It's Princess Charlotte's birthday today, when she reaches the grand old age of a year old. As a royal, the usual fuss and palaver that surrounds children on their birthday will be multiplied dramatically. However, almost every little girl tends to be treated like a princess on her birthday, and it's costing parents a small fortune.
A recent study by American Express found that parents spend £545 across a mix of gifts, entertainment, party food, party venues, new outfits and party bags, to celebrate their child's birthday.
This breaks down as £122 on presents, £94 on entertainment, £91 on party food, £90 on a party venue, £85 on new outfits and £62 on party bags.
Catherine Prentke, Director, American Express said: "From cakes and new clothes to clowns and bouncy castles, there are plenty of fun options on offer when planning your child's birthday, but this does mean that costs can soon add up. Remember to make sure you're maximising the money you spend on a party by using a credit or charge card that offers cashback or rewards on spending. That way you'll have some of the costs covered for next year's birthday party."
Waste of cash
While the urge to spoil your kids is understandable, sadly, the vast majority of this money is completely wasted - especially in the early years.
Most one-year-olds don't really have friends. They may hang out regularly with the same children, but for the vast majority of their first year, that's only because they aren't able to crawl away from them. Spending a fortune on getting everyone from their nursery in one room to largely ignore one another, is hardly a wise use of your cash.
They don't understand presents either, and while the first one or two may be exciting, the rest tend to be overwhelming, and likely to kick off floods of tears. And who in their right mind would pay for a party and entertainment for someone too young to know what's going on?
Once they get a bit older, pester power and parental competitiveness enter the fray. At that point, the party is partly about everyone having a good time, but mainly about trying to stop a spoiled five year old crying because her cake isn't pink enough, or because she didn't get the same clown as another girl in her class.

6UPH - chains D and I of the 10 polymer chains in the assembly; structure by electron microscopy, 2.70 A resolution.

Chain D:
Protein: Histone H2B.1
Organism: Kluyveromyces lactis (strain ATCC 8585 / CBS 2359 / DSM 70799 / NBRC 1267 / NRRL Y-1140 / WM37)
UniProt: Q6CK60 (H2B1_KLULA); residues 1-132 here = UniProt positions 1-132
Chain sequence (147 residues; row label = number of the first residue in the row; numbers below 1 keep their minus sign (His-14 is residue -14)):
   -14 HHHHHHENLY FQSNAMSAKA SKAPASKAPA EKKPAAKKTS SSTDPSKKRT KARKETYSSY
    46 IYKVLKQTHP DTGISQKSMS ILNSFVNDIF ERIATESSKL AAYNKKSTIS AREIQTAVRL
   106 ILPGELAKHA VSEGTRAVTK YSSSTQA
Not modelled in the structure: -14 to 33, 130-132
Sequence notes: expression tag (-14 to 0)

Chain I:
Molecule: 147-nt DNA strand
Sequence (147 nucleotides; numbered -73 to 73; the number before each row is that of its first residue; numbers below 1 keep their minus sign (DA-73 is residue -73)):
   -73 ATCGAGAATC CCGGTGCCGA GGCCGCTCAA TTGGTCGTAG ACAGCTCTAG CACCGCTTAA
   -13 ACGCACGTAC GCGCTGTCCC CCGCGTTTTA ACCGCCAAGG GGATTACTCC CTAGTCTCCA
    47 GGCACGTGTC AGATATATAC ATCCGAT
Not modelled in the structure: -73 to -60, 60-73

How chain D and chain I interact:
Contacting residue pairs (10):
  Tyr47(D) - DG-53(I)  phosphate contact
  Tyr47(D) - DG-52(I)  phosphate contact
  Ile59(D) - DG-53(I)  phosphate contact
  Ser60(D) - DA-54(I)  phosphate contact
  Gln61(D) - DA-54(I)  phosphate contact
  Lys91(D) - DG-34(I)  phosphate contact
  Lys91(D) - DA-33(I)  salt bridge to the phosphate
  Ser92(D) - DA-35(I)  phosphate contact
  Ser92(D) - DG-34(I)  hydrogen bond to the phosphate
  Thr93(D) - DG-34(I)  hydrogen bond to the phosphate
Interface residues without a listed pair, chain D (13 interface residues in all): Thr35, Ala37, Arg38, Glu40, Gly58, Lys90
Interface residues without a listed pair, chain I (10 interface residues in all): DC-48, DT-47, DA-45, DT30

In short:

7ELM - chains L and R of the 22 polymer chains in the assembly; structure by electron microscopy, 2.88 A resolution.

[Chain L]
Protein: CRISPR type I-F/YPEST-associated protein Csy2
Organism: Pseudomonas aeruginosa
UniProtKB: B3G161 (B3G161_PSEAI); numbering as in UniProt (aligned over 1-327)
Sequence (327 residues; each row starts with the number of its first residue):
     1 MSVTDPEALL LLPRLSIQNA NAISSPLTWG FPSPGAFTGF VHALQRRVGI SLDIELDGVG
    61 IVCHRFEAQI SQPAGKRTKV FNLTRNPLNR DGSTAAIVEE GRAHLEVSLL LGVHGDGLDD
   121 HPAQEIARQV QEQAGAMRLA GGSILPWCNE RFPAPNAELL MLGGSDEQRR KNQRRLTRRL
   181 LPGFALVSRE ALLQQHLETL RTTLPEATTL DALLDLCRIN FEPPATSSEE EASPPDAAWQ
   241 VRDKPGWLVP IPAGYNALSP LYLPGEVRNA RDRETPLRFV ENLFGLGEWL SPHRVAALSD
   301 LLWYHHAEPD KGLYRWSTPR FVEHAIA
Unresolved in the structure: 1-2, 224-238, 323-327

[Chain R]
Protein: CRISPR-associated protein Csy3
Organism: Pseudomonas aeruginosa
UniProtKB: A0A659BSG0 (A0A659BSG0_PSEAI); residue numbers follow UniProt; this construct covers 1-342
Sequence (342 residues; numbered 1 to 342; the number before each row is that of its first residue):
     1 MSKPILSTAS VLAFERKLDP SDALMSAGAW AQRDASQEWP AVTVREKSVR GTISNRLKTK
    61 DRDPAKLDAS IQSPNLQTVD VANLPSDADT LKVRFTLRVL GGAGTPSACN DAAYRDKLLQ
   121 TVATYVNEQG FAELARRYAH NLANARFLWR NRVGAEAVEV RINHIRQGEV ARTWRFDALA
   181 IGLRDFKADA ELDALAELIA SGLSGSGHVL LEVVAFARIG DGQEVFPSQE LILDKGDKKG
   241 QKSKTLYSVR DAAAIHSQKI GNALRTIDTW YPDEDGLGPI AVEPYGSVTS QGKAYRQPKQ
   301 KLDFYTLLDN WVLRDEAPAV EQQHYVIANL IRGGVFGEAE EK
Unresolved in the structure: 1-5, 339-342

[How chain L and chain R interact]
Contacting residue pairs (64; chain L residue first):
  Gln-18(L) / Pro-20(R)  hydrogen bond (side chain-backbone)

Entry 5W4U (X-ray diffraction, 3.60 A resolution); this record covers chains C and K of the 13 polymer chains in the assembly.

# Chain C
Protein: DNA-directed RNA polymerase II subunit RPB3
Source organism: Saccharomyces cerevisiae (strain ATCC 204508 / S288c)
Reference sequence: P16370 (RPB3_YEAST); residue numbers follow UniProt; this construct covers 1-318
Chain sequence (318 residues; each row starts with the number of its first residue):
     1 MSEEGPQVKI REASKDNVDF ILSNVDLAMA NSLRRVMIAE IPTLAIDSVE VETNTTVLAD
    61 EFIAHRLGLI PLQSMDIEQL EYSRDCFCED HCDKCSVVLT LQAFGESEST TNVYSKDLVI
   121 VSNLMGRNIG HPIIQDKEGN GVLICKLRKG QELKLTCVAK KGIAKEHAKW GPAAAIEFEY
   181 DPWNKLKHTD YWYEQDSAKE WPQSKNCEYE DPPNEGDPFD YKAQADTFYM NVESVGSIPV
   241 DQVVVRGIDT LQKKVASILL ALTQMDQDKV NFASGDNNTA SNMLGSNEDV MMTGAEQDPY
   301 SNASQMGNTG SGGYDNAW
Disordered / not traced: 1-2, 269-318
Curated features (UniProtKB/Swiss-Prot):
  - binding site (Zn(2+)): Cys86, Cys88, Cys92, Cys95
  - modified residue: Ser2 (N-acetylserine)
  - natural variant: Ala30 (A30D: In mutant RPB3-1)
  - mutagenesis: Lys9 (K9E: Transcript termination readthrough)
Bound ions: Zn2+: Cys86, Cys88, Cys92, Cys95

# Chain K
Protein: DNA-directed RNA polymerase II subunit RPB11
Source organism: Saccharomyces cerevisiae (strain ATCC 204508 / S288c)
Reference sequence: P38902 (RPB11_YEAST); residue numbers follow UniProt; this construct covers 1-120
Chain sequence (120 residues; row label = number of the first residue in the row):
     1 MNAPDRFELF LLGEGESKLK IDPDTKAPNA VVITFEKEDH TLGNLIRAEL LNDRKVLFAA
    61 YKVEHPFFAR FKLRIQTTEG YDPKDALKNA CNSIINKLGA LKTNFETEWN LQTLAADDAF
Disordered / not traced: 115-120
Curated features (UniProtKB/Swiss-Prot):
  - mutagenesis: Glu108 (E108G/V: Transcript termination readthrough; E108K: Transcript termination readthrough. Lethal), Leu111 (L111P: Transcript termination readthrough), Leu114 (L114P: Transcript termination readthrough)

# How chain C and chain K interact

Five ways to cut costs
The good news is that you don't have to get sucked into any of this. It's perfectly possible to celebrate on a budget. Here are our top five tips.
1. Be savvy about the venue
There's nothing to stop you having the party at your house for free, but if the potential for mess, damage and over-crowding is too much, you can always meet at a local park. If possible, find one with a bit of shelter or where you can erect a gazebo if it rains.
2. Don't bother with an entertainer
The internet is packed with great activities and games you can put together yourself, and if you have activities planned for every ten minute block of your party, you can keep everyone happy.
If you have large numbers, a teenage babysitter can be a great addition, as they're affordable, and close enough in age to enter into the fun of the event. There's a good chance they'll be happy to do 'makeovers' or 'face painting' too.
3. Ditch the party bags
Don't give up on these entirely, as half the kids see this as the highlight of the party. However, you don't need a bag or a pile of plastic tat. If you have a party theme, find something reasonably bulky, and around the £2 mark to give to each child when they leave - along with a fun size chocolate bar. Armed with a new pirate sword, pair of sunglasses or a wand, they're not going to miss the bag itself.
4. Go halves
If you can team up with someone in their friendship group with a birthday around the same time of year, you can cut the cost in half - assuming they have a similar group of friends and aren't going to end up inviting twice as many kids.
5. Get older children to choose
If you set a reasonable budget, older children can decide what they really want. Throw in a shopping spree for them and a friend; or a pizza and a sleepover for a handful of friends, and your chance of ending up with a hall full of screaming kids will drop dramatically.
Of course, the one golden rule is to try to have fun and enjoy it. When you're scraping cake out of the carpet and breaking up a musical-statues-related brawl between 6-year-olds, the word 'fun' may not be at the forefront of your mind. But don't forget, they'll be teenagers demanding an out-of-control house party in no time, so you should try to enjoy the years of party bags and candyfloss while you can.